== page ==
“Over the last couple of years since the last election, a lot of our youth report blatant harassment bias,” Farnsworth said. “It’s always a two steps forward, two steps back kind of thing. Because every time we start to make strides, based on the politics of the country, we always take a step backward.”
Meanwhile, the Jewish community in Boston has observed hateful propaganda in the form of anti-Semitic writing or swastika symbols plastered on bathroom stalls and synagogue walls.
Michael Weingarten, treasurer of the Boston Synagogue, said these non-confrontational occurrences are among the more common discriminatory acts toward the Jewish community. However, Weingarten said, it’s the rarer instances of overt anti-Semitic action that are the most dangerous.
“So you get people who were the neo-Nazis marching against Blacks and Jews in Charlottesville a couple years ago,” Weingarten said. “It wasn’t that long afterwards that we had a fatal shooting at a synagogue in Pittsburgh.”
While the Boston Synagogue has not experienced any recent anti-Semitic issues, Weingarten said the country’s current political atmosphere has fostered a more accepting environment for acts of aggression.
“As a synagogue, we have had to deal with the consequences of seeing fatal shootings in other synagogues, and we’ve had to learn lessons from that,” Weingarten said. “We’ve observed that we have to keep the doors locked and we have to screen who we let into our buildings on the Sabbath as well as the rest of the week.”
Previously, many synagogues would keep their doors open during Shabbat services to welcome in attendees. That’s no longer the norm.
Central Reform Temple in Boston is also aware of this development, according to founding Rabbi Howard Berman, but remains among the few synagogues that have not moved toward heightened security measures.
“While we’re very conscious of security issues, we have never had any incidents and our services are open,” Berman said. “Anybody comes in, we don’t have any kind of security screening unlike, unfortunately, is the case in many communities where you have to go through metal detectors or there are security guards.”
Seated in the heart of Back Bay, CRT also displays highly visible signs and banners. Yet the small congregation saves its heavy security for major holy days when the public is aware that a significant number of people will gather at a certain place and time.
Berman said aside from those major incidents that garner media attention, Jews in America do not usually undergo any significant confrontation with anti-Semitism anymore.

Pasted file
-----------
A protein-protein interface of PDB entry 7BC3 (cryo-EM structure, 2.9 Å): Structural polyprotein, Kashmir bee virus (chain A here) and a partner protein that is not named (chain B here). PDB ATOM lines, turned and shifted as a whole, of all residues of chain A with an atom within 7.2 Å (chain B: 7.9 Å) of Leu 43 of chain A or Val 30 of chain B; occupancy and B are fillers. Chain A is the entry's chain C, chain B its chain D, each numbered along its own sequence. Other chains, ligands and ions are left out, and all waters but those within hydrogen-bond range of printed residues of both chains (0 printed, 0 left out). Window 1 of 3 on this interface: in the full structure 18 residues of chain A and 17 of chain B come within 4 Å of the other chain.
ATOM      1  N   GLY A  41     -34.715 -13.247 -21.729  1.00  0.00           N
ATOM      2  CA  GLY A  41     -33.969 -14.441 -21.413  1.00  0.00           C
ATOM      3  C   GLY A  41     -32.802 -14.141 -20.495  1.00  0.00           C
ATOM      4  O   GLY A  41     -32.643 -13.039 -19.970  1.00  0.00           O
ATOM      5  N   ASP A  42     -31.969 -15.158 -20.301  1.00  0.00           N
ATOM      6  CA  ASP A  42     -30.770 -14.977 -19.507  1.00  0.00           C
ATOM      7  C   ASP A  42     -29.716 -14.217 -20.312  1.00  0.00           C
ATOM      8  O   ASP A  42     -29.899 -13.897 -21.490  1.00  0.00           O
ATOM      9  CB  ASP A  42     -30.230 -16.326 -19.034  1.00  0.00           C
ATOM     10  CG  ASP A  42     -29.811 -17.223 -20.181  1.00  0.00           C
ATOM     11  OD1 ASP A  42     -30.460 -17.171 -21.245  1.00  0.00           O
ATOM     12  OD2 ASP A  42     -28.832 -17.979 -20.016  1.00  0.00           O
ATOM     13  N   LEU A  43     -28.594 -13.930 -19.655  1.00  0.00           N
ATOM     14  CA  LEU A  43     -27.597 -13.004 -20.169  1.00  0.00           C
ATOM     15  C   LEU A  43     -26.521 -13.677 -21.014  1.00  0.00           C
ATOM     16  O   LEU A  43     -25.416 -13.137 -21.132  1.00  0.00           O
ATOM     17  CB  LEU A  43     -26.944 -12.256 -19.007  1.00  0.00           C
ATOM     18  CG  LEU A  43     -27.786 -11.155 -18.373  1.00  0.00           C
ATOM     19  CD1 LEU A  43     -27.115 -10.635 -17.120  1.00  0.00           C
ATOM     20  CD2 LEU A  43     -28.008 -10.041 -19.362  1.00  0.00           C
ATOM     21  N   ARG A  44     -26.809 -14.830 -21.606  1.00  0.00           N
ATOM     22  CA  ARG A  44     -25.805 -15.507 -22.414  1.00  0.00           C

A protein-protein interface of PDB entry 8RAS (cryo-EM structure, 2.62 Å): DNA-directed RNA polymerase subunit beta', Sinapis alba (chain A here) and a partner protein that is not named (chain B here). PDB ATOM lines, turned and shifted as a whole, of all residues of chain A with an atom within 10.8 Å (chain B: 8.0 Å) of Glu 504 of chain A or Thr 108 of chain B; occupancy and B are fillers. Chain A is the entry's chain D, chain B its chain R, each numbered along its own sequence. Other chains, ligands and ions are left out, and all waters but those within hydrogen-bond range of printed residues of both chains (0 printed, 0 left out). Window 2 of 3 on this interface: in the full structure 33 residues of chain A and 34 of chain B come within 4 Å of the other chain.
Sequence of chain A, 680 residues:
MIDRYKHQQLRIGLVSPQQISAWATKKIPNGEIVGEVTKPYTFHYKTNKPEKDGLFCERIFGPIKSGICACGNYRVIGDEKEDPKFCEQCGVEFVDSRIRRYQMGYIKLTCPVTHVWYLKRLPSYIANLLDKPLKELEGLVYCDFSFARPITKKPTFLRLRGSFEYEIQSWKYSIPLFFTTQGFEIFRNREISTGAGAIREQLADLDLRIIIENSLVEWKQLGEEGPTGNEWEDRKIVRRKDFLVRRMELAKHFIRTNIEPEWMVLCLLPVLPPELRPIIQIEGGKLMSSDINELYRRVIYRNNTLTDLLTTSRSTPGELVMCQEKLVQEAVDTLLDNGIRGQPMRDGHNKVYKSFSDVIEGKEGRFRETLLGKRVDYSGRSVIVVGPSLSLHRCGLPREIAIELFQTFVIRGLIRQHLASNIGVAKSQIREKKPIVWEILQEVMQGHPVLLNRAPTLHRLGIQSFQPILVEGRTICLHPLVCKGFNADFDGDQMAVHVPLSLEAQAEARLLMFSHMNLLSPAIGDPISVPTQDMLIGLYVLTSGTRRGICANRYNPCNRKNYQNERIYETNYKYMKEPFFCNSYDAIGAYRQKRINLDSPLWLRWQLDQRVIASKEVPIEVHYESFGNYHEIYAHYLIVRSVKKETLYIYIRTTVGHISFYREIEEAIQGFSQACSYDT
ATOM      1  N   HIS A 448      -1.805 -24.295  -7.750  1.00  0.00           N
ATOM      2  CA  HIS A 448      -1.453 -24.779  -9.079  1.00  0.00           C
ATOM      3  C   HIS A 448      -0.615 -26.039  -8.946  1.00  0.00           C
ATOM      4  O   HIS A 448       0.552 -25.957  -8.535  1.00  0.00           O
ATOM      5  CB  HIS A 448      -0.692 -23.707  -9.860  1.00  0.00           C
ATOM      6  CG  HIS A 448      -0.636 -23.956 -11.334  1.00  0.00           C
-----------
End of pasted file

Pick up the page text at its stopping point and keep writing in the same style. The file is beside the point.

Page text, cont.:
“Systemic discrimination that intrudes on people’s personal lives or financial lives or social lives is really not a major issue at this point,” Berman said. “And I don’t think any of the current iterations of anti-Semitism have included that, other than the very complex debates and unfortunate tensions that tend to exist on college campuses.”
While CRT feels its members have overwhelmingly encountered more loving support than hate, Berman said it’s important to remember that perceptions and experiences differ across the Jewish community. He said many Jews in the country do not feel beleaguered or threatened today, but remain aware of how easily situations can turn.
“I think most of us feel a solidarity with, whether it be the African American community or the LGBTQ community or the Asian American community where there is discrimination and there is increasing bigotry, and we’re all in this together,” Berman said. “I don’t think we feel singled out.”
Some Massachusetts residents said they have not personally come across blatant propaganda in the state, but are unsurprised by the ADL statistics.
72-year-old Dennis Grimes of South End said white supremacist ideology has always been nascent across the country and, until recently, was merely suppressed.
“Always remember one thing: what is in your heart is what comes out. [President Donald] Trump is now their leader, and he brought it out,” Grimes said. “But he does things in codes. ‘Make America Great Again’ was a code for the white supremacists that says, ‘We now have our leader, we now can come out and say and do what we want and there’s no repercussion for it.’”
Darby Patterson, 22, of Cambridge said while New England carries the connotation of being more socially liberal and accepting, location does not necessarily define views within a community.
“A lot of people refuse to accept that there are white supremacists and that there is racism in the Northeast,” Patterson said. “You still have to combat these hateful ideas wherever you are with kindness. And as a person who was born and raised in the Northeast I’m disappointed, but we need to acknowledge that there are these hateful attitudes.”
One Dorchester resident offered an opposing viewpoint. 80-year-old Joe McDonald said he does not think white supremacist activity is a severe problem today, and that the media should turn to other angles.
“There are other things they should be reporting, too. A lot of times, Black-on-white crime,” McDonald said. “It’s out there, things like that. I just don’t see it get the same attention as a racist white person.”